The Mot Test Needs To Evolve With EVs
by Becky Harrison |
posted 16 February 2021
As the move towards electric vehicles gathers pace and a greater focus is being placed on the charging network required, new research among UK motorists reveals that a significant proportion believe that the MOT should evolve in parallel with new technology.
Under the current MOT, the test measures emissions from a vehicle’s engine, therefore a purely electric vehicle registers zero emissions. However, in a study for Kwik Fit, the UK’s largest MOT tester, 45% of car owners said they believe that in the future, the MOT should take into account how the electricity used to charge the vehicle has been generated. This figure rises to 51% among owners of cars less than three years old.
Only a quarter of owners (27%) believe that the source of electricity should not be considered in the test, while over a quarter (28%) said they didn’t know. Environmental considerations are often felt to be greater among younger age groups, which may be the reason why those aged 18-34 are 36% more likely than those over 55 to believe that measuring the source of electricity should be in the MOT in the future. When it comes to a gender split, women are 20% more likely than men to feel this.
Clearly the practicalities of assessing the electricity used are significant as it would require information to be relayed from the charging systems to the vehicle. This would then need to be measured by the MOT testing equipment, requiring data standards to be put in place and major developments to the test.
With modern cars being fitted with an increasing range of technology to improve safety or to aid drivers, Kwik Fit’s study also asked motorists which of these developments they thought should be added to the components tested in the MOT. More than half of drivers (52%) said that emergency braking systems - which apply the brakes automatically when getting too close to another car – should be in the MOT if they are fitted to the vehicle. A third of drivers (33%) thought that radar, other sensors or cameras used for autonomous driving systems should be checked in the MOT, while three in ten drivers (30%) said lane assist technology should be included.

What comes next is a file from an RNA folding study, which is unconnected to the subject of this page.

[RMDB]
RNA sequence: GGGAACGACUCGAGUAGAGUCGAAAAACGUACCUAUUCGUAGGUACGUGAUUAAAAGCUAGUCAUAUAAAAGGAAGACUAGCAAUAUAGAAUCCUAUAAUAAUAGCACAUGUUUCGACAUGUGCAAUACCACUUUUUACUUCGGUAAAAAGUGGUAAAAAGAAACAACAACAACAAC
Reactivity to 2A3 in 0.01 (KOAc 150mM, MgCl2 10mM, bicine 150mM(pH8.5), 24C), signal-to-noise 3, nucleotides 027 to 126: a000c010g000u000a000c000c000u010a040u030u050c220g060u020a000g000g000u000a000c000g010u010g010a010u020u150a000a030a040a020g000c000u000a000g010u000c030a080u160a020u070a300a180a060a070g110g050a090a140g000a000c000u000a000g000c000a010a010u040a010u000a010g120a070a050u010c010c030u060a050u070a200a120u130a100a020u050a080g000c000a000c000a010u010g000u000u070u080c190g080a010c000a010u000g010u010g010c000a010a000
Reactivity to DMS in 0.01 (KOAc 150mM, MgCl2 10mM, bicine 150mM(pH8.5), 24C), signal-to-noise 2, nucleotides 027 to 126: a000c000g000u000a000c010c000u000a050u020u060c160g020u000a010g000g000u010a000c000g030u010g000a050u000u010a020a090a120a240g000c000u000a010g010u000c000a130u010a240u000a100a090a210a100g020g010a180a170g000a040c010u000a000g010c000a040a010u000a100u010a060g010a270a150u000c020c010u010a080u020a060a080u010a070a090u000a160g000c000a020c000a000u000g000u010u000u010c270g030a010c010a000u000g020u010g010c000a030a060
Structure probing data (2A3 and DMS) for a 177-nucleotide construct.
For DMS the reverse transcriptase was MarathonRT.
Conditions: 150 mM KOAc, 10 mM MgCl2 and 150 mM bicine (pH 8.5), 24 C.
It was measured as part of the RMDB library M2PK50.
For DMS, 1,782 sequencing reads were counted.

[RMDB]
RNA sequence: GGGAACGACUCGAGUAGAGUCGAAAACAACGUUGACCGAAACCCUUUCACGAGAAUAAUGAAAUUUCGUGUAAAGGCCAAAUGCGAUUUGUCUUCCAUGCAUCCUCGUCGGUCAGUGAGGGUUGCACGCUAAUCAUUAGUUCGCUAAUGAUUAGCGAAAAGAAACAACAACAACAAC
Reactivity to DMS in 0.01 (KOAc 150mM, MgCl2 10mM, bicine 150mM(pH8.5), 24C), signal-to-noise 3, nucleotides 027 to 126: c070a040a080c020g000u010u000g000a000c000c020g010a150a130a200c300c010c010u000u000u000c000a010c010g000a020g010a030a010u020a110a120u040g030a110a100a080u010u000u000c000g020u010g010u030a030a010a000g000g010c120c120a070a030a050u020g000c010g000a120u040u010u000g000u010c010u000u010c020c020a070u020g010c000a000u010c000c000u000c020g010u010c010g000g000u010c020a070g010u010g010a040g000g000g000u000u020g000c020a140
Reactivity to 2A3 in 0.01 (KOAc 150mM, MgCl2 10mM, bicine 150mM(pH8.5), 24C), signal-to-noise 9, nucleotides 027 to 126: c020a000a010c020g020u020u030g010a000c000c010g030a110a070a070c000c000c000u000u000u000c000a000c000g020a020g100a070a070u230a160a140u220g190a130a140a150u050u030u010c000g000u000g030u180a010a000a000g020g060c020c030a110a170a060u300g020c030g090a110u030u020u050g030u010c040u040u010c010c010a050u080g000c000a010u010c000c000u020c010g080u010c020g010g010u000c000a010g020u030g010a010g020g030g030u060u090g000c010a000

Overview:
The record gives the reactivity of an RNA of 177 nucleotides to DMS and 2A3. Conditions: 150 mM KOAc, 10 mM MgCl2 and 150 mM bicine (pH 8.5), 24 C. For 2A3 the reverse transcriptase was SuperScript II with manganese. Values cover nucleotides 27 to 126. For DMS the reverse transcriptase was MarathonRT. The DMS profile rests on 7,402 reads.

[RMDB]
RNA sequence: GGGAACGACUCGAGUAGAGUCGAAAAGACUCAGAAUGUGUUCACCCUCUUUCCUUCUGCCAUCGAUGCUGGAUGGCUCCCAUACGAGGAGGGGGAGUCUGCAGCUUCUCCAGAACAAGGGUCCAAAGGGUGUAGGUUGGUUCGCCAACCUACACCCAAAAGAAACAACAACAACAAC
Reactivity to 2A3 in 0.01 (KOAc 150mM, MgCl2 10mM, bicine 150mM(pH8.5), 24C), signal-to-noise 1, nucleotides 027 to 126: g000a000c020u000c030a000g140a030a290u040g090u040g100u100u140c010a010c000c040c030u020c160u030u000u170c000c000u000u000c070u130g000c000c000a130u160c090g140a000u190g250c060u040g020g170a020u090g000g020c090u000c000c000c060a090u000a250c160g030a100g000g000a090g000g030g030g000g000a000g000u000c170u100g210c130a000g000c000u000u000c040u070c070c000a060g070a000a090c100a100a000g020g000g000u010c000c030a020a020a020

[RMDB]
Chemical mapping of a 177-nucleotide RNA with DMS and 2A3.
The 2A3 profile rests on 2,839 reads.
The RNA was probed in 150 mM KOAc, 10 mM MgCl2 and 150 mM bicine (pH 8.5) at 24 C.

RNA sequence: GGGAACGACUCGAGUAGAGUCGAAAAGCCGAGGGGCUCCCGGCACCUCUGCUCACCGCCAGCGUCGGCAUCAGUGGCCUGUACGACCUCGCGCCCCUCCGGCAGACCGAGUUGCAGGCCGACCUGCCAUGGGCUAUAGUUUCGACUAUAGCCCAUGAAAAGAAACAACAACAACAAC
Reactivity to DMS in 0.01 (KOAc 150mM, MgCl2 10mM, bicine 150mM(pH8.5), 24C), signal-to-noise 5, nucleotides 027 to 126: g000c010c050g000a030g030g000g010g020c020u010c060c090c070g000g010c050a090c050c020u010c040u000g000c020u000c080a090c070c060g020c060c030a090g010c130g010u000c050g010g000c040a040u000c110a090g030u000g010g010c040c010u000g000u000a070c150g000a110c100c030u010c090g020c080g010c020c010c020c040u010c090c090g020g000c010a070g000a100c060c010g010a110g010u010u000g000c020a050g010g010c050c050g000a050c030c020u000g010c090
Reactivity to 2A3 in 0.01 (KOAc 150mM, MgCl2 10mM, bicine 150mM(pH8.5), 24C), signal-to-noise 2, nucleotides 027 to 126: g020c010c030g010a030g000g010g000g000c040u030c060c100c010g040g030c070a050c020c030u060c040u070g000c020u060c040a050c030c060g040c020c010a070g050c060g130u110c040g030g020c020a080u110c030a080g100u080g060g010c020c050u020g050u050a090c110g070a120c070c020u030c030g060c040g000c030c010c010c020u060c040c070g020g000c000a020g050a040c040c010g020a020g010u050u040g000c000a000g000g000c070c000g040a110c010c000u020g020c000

Start-stop technology was stated by just over a quarter of drivers (26%), with the same proportion (26%) believing parking sensors should be part of the annual test. Parking or rear view cameras were cited by 24% of drivers as worthy of inclusion.
Interestingly, the Kwik Fit research found that drivers who have received an MOT failure are most in favour of developing the test. Those whose car has failed its MOT in the last three years are 15% more likely to believe that these safety features or driver aids should become part of the MOT compared to drivers who have not had an MOT failure in that time. This perhaps indicates that drivers who have had an MOT failure are more likely to appreciate the important role the test plays in vehicle safety by highlighting problems in components they rely on.